We will spend most of it overseas on travel and holidays, rather than here on “stuff”. Idiots in govts did’t think of that, did they. As for leaving it to the kids, well, best of luck. They can fight over the house and the wheelbarrow if they want, but there won’t be a lot of cash left over….

    • 0

      Janus, you don’t have to spend it on “stuff”. You can travel first class within Australia and see all the places you have not seen.
      The Indian Pacific train is a great way to spend money and there are connecting boat trips to the Kimberley from the end of the line.
      Overseas is too crowded and too far from home if you get sick.

  7. 0

    Tricky one this; When I moved into a Retirement Village, from a house; realising that the 30% exit fee would take a big chunk out of my selling price. I put leftover cash in the bank for the purpose of; when I’m unable to care for myself I would have a decent amount to buy into a care facility. The DSS got onto this charging me $680.00 for overpayment (I was unaware that I was being overpaid) and they reduced my age pension. I like many worked hard for my money, never wasted it spent wisely and saved. The government had already stolen my money by using the 7.5% they had been stopping from my wages supposedly for our Age Pension. Transferring us all to the present system where our pension contributions plus income tax are forgotten.

    • 0

      Mmmm… before anyone changes their financial circumstances, they should check what the implications would be. A good friend of mine sold his house that was solely in his name, but morally belonged to both his (separated) wife and him. He bought another house in his (separated) wife’s name, for her to occupy, and became a grey nomad. He lost over half his pension because he had ‘gifted’ more than the allowed amount! Think before you do, folks.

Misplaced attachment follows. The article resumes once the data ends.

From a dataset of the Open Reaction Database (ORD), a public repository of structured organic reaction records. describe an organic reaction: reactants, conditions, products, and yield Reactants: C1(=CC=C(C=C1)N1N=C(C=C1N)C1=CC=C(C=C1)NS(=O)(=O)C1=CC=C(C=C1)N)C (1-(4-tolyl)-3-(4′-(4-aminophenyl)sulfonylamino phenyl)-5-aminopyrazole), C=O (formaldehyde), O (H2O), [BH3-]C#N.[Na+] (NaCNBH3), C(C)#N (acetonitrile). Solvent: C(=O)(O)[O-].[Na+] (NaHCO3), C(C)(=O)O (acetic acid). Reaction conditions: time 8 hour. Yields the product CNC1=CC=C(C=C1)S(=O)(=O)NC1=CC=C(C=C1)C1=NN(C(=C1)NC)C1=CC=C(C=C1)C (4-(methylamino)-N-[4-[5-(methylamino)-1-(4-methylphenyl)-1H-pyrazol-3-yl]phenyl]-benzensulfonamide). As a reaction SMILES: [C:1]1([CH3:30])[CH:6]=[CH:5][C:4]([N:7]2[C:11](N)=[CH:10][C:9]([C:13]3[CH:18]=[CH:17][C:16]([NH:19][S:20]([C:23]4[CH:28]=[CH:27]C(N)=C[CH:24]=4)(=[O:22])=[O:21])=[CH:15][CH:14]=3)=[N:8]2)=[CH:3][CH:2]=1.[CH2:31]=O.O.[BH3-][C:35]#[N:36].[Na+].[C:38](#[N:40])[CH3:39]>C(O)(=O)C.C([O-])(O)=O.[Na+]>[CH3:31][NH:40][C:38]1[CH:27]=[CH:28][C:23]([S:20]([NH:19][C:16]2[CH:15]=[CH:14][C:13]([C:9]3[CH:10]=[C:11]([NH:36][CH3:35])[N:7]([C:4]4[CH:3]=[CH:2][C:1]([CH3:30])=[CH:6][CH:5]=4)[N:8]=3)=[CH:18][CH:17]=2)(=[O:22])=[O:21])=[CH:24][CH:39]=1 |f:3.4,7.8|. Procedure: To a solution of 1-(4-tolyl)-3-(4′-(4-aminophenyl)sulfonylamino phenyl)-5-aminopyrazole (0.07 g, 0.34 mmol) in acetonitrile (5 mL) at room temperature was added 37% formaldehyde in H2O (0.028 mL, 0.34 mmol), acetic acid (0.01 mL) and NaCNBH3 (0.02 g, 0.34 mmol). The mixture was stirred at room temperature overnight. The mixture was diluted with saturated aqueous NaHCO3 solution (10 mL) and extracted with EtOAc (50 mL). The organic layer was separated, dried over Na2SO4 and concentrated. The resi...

8. 0

    If seems the more money I spend the more I make. I just wished I had retires years before I did as retirement is so much more lucrative than working.

  9. 0

    You need to budget for a rainy day like health care which can costs a fortune,Repair jobs can cost a great deal of money. You can learn to do minor repair jobs yourself or find someone you know who knows how to fix B small repair jobs,. If you rent then the landlord is responsible for repair jobs. Ben is right .Pensioners do need to enjoy themselves . otherwise life will pass by, There are things that people can do that do not cost the earth.

    • 0

      Yes KB, health insurance is a must have. Hurts like hell but every year we pay that $4800 or so for next year’s premium, body corp and council rates yearly as well and the rest goes on things we like as well as food and grog. The smokes and the gambling we leave alone but that was not always the case. Something had to give.

    • 0

      But KB, you CAN’T budget for a rainy day because the stupid government takes your savings. Hand out to those who have nothing – well, not much, and not enough, but a handout that costs the nation – and persecute those who save so that they give up and put their hands out as well. STUPID.

    • 0

      That’s the OGR I remember, denigrate the pensioners and try to turn the tables so you are the victim and the poor are oppressing you.
      Sometimes you come across as half decent with compassion but you or your alter ego go on the attack against the pensioners who have every right to their pension after a lifetime of paying taxes.
      Good luck to you if you have more but don’t attack people who draw a pension because they have every right to it.

  10. 0

    Unlike retirees of the last generation there is a finite bucket of money in our retirement fund.

    What we don’t have is a fixed date of death. The government on the other hand insists we draw down 5% p.a. out of our super fund increasing as we age. The expectation is that we will all need the pension at 85. Since that is 10 years short of life expectancy – we must save!
    The most difficult thing about saving is inflation and government tax theft.

    So do all the house repairs as early as possible and get a new car on retirement – because nothing will get cheaper.

    • 0

      Just because you draw it down you don’t have to spend it. I draw mine down and invest it as I don’t need it.

    • 0

      you will more incentive to save the excess drawdown and reinvest in shares as you will get the franking credits back if the income is outside super

      Silly Shortsighted Shorten